Dhundiraj Govind Phalke

T. alt: The Childhood of Krishna. Scen., F.: Dhundiraj Govind Phalke. Int.: Mandakini Phalke (Krishna), Anna Salunke (Yashoda), Neelkanth, Sahadevrao Tapkire, Baburao Patil. Prod.: Hindustan Cinema Film Co.. 35mm. L.: 1353 m (incompleto). D.: 60’ a 20 f/s. Bn

T. it.: Italian title. T. int.: International title. T. alt.: Alternative title. Sog.: Story. Scen.: Screenplay. F.: Cinematography. M.: Editing. Scgf.: Set Design. Mus.: Music. Int.: Cast. Prod.: Production Company. L.: Length. D.: Running Time. f/s: Frames per second. Bn.: Black e White. Col.: Color. Da: Print source

Film Notes

1919 saw an upsurge in the nationalist movement in British India and was also an important year in Indian cinema – just six years after the first feature film, D.G. Phalke’s Raja Harishchandra, was screened. R. Nataraja Mudaliar of Madras made Keechaka Vadham, the first silent feature film from South India, and the recently discovered Bilwamangal, considered the first silent film of the Bengal film industry, also released the same year. In 1919, Baburao Painter used the first indigenously made film camera to shoot his first film Sairandhri and was given the title of ‘Cinema Kesari’ by the freedom fighter Lokmanya Tilak after he watched the film.
It was at this time that Phalke released the film Kaliya Mardan, which tells the story of the Hindu deity Lord Krishna’s childhood, starring his seven-year-old daughter Mandakini Phalke as Krishna. In 1910, Phalke watched a film on the life of Christ, which left a deep impression, moving him to write, “Could we, the sons of India, ever be able to see Indian images on the screen?”. Kaliya Mardan was a further expression of this desire to capture Indian mythology in cinema, following on from his earlier films Lanka Dahan and Shri Krishna Janma.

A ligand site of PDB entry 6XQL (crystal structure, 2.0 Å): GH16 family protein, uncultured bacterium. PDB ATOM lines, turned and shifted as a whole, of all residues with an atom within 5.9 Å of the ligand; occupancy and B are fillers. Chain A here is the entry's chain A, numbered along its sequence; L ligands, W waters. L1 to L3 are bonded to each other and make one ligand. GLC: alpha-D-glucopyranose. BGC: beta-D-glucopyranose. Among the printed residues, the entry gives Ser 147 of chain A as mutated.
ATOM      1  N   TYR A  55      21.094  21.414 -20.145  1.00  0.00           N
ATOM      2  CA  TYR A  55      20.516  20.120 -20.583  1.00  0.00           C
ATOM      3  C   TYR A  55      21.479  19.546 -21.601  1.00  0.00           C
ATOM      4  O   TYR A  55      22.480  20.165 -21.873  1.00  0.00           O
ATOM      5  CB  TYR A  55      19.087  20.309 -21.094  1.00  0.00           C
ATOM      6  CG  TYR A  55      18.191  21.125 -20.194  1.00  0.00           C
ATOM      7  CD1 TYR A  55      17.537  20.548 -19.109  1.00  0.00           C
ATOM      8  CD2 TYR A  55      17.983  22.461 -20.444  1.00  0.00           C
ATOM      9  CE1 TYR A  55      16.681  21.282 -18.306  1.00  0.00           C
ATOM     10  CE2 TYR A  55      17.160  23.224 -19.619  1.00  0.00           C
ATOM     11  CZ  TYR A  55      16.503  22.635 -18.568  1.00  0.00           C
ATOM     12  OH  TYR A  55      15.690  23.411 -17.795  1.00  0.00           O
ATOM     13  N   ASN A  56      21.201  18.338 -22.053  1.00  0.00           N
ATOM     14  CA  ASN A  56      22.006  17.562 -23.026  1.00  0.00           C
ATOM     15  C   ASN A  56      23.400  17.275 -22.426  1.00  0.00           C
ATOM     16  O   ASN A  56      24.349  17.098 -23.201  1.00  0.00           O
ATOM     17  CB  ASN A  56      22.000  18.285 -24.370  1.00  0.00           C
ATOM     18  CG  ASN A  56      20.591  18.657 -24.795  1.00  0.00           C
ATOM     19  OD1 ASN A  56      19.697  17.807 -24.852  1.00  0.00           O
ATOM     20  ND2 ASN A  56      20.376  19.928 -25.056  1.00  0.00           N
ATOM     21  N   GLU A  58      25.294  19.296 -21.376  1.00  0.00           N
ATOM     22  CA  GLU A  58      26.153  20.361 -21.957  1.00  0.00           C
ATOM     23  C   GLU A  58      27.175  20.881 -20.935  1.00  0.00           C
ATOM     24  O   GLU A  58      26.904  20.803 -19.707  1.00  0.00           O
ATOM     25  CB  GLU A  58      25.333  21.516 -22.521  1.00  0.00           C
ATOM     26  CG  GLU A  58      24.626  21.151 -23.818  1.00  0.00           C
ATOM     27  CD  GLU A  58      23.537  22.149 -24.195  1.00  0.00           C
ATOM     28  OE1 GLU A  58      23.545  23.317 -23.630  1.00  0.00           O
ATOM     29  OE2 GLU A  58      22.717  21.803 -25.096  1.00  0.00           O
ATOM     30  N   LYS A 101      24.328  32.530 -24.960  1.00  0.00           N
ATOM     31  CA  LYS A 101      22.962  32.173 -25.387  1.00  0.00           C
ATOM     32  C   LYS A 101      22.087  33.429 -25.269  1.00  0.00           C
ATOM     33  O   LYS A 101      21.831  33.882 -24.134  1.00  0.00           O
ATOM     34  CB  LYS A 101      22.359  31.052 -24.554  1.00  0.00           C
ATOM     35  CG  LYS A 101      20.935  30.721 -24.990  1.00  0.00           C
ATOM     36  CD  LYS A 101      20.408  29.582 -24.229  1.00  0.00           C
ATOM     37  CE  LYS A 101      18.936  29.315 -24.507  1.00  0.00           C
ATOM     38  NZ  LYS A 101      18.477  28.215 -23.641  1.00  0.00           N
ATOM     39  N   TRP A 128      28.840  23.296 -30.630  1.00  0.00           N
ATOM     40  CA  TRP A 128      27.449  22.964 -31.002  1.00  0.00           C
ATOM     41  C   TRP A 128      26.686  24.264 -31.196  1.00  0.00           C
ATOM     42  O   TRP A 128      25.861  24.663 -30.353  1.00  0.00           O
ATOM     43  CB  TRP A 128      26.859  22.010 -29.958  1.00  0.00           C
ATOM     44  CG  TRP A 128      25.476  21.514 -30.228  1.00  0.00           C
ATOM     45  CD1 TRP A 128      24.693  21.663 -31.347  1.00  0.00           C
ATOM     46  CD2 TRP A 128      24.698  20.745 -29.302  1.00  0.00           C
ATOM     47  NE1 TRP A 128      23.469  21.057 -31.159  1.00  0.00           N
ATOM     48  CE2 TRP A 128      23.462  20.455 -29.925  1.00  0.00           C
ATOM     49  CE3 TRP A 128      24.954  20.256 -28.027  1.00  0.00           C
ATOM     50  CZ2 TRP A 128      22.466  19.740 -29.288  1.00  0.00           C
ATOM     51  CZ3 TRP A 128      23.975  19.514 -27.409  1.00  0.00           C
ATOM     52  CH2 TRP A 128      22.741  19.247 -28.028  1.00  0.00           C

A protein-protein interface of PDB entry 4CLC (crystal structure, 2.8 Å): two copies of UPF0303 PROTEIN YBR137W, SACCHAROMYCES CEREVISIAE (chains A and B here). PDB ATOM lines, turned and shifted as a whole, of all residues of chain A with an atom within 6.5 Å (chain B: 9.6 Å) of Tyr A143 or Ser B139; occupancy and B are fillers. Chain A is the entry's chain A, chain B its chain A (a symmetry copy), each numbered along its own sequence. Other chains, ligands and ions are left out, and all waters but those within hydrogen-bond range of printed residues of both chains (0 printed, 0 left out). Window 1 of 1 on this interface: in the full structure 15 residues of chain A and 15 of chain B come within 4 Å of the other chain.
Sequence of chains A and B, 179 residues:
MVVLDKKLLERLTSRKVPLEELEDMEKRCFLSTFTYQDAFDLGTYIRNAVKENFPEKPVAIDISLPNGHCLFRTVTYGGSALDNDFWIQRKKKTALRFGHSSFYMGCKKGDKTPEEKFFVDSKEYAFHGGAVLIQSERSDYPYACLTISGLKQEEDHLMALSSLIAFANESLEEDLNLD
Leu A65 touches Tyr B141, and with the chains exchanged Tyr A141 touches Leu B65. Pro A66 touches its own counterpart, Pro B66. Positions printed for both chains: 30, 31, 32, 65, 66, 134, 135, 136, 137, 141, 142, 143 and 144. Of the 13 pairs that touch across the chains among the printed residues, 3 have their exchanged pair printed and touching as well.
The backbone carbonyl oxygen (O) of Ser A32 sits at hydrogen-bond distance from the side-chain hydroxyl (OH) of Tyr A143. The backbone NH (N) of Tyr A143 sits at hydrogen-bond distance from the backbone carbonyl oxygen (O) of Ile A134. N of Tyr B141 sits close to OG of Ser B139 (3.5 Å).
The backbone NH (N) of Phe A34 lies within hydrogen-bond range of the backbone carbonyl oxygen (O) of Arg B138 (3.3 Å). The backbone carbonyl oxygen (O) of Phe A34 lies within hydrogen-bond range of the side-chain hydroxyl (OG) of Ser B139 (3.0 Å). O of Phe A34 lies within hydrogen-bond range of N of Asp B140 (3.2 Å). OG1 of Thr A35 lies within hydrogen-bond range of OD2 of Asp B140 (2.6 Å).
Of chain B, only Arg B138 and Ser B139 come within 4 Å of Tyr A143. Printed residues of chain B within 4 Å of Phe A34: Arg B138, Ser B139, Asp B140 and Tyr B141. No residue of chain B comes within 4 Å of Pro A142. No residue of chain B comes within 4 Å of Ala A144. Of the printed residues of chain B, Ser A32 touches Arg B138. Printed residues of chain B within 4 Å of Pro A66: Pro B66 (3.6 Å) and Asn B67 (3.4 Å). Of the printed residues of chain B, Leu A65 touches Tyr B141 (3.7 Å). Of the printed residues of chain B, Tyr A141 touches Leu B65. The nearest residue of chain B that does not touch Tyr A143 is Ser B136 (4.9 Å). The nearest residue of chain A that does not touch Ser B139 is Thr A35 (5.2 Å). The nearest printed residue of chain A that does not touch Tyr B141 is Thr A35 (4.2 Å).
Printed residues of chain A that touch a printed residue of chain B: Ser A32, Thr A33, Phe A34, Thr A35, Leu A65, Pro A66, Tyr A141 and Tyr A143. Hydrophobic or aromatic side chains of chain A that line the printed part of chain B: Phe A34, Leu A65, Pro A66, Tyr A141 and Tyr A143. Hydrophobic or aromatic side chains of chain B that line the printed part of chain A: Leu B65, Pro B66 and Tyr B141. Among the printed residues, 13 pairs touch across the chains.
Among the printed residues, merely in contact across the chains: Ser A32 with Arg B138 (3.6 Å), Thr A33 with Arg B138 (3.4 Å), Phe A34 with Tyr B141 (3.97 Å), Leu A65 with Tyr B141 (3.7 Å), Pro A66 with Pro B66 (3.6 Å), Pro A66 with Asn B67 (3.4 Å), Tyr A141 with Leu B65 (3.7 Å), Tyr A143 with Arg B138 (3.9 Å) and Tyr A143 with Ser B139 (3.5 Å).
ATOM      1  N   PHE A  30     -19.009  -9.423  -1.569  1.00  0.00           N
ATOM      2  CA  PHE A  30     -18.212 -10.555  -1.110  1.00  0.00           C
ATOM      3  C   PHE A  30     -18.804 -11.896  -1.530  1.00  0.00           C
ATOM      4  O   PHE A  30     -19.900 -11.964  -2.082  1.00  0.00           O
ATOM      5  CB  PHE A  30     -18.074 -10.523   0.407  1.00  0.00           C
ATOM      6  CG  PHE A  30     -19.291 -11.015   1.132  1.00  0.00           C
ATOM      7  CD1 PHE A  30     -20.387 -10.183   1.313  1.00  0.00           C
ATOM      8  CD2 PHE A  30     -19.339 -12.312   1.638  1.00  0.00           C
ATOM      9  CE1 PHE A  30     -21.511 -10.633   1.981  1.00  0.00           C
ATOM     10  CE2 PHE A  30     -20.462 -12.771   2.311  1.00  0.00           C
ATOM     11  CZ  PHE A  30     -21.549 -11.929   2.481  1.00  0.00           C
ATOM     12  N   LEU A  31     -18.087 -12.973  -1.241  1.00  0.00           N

The film opens interestingly with what appears to be a screen test after an intertitle that reads “Study in facial expres­sions by a little girl of seven”: Mandakini is shown enacting different moods. The narrative of the film unfolds with scenes of Krishna’s mischievous pranks as well as his benevolence. The film was also remarkable for its special effects, es­pecially the iconic underwater sequence depicting Krishna’s victory over the serpent Kaliya after an epic battle. The climax is a triumphal celebration during which it has been said that the audience would break out into devotional songs and raise nationalist slogans. Krishna’s vanquishing of the demon snake has been interpreted as being symbolic of the nationalist movement and the fight to overthrow the colonial British rule. The film was a great success and ran for 10 months in cinemas. This is the only Phalke film that is almost intact, thanks to the efforts of the archivist P.K. Nair, who painstakingly reassembled the film from fragments based on Phalke’s notations in a diary.

Shivendra Singh Dungarpur

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